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Ketamine Compared to Propofol for Pediatric GI Endoscopy

The safety and scientific validity of this study is the responsibility of the study sponsor and investigators. Listing a study does not mean it has been evaluated by the U.S. Federal Government. Read our disclaimer for details. Identifier: NCT00614159
Recruitment Status : Completed
First Posted : February 13, 2008
Last Update Posted : July 2, 2009
Information provided by:
State University of New York - Upstate Medical University

Brief Summary:
Elective outpatient endoscopy for children can be safely performed under general anesthesia with either propofol (1) or ketamine (2) infusions. Both infusions have an advantage over general anesthesia with volatile agents because they do not require intubation. The goal of both infusions is to have the patient breath spontaneously without reacting to the endoscopy which is a noxious stimulus. Patient movement, stridor and vomiting are can interrupt the procedure and increase overall OR time. Propofol also carries the added risk of causing apnea. This side effect is not commonly seen with Ketamine. Our hypothesis is that Ketamine's profile makes it a superior drug to Propofol for elective outpatient endoscopy because of reduced profound intra-operative interruptions and faster recovery time. We plan a study of pediatric patients ages 1 to 10 years old undergoing elective outpatient endoscopy. The patients will be randomized to receiving either a Ketamine or Propofol infusion, and the intra-operative interruptions will be documented by the anesthesiologist. The Post Anesthetic Care Unit (PACU) time to recovery will be monitored and recorded by a third party.

Condition or disease Intervention/treatment
Endoscopy Drug: Ketamine Drug: Propofol

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Study Type : Observational
Estimated Enrollment : 34 participants
Observational Model: Cohort
Time Perspective: Prospective
Study Start Date : October 2007
Actual Primary Completion Date : June 2009
Actual Study Completion Date : June 2009

Resource links provided by the National Library of Medicine

MedlinePlus related topics: Endoscopy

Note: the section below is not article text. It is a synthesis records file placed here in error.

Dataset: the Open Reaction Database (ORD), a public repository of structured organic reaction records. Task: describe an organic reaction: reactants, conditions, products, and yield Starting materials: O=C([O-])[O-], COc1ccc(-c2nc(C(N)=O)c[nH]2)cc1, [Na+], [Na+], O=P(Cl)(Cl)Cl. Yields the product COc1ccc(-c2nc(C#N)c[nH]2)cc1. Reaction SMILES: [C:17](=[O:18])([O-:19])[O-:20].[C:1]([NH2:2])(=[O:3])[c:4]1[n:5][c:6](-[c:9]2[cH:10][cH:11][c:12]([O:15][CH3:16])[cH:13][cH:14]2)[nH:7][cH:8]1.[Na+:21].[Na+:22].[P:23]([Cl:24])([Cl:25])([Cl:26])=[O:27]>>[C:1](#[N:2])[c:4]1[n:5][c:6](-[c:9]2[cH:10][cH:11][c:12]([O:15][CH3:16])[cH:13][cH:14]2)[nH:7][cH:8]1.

Group/Cohort Intervention/treatment
GI Endoscopy Drug: Ketamine
Weight based dosage for Peds subjects, used for duration of the endoscopy.

Drug: Propofol
Weight based dosage for Peds subjects, used for duration of the endoscopy.

Information from the National Library of Medicine

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Ages Eligible for Study:   1 Year to 10 Years   (Child)
Sexes Eligible for Study:   All
Accepts Healthy Volunteers:   No
Sampling Method:   Probability Sample
Study Population
Pre-op setting, previously scheduled for GI Endoscopy

Inclusion Criteria:

  • Age 1-10
  • Endoscopy with sedation scheduled

Exclusion Criteria:

  • A history of chronic respiratory disease
  • Upper respiratory infection
  • Developmental delays
  • Dysrhythmias
  • Increased intercranial pressure
  • Any sedatives or narcotics up to 6 weeks prior to procedure.

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Responsible Party: Xiuli Zhang, MD, Upstate Medical University Identifier: NCT00614159    
Other Study ID Numbers: 5545UMU
First Posted: February 13, 2008    Key Record Dates
Last Update Posted: July 2, 2009
Last Verified: June 2009
Keywords provided by State University of New York - Upstate Medical University:
Child age 1-10 years having a GI Endoscopy with sedation
Additional relevant MeSH terms:
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Hypnotics and Sedatives
Central Nervous System Depressants
Physiological Effects of Drugs
Anesthetics, Intravenous
Anesthetics, General
Sensory System Agents
Peripheral Nervous System Agents
Anesthetics, Dissociative
Excitatory Amino Acid Antagonists
Excitatory Amino Acid Agents
Neurotransmitter Agents
Molecular Mechanisms of Pharmacological Action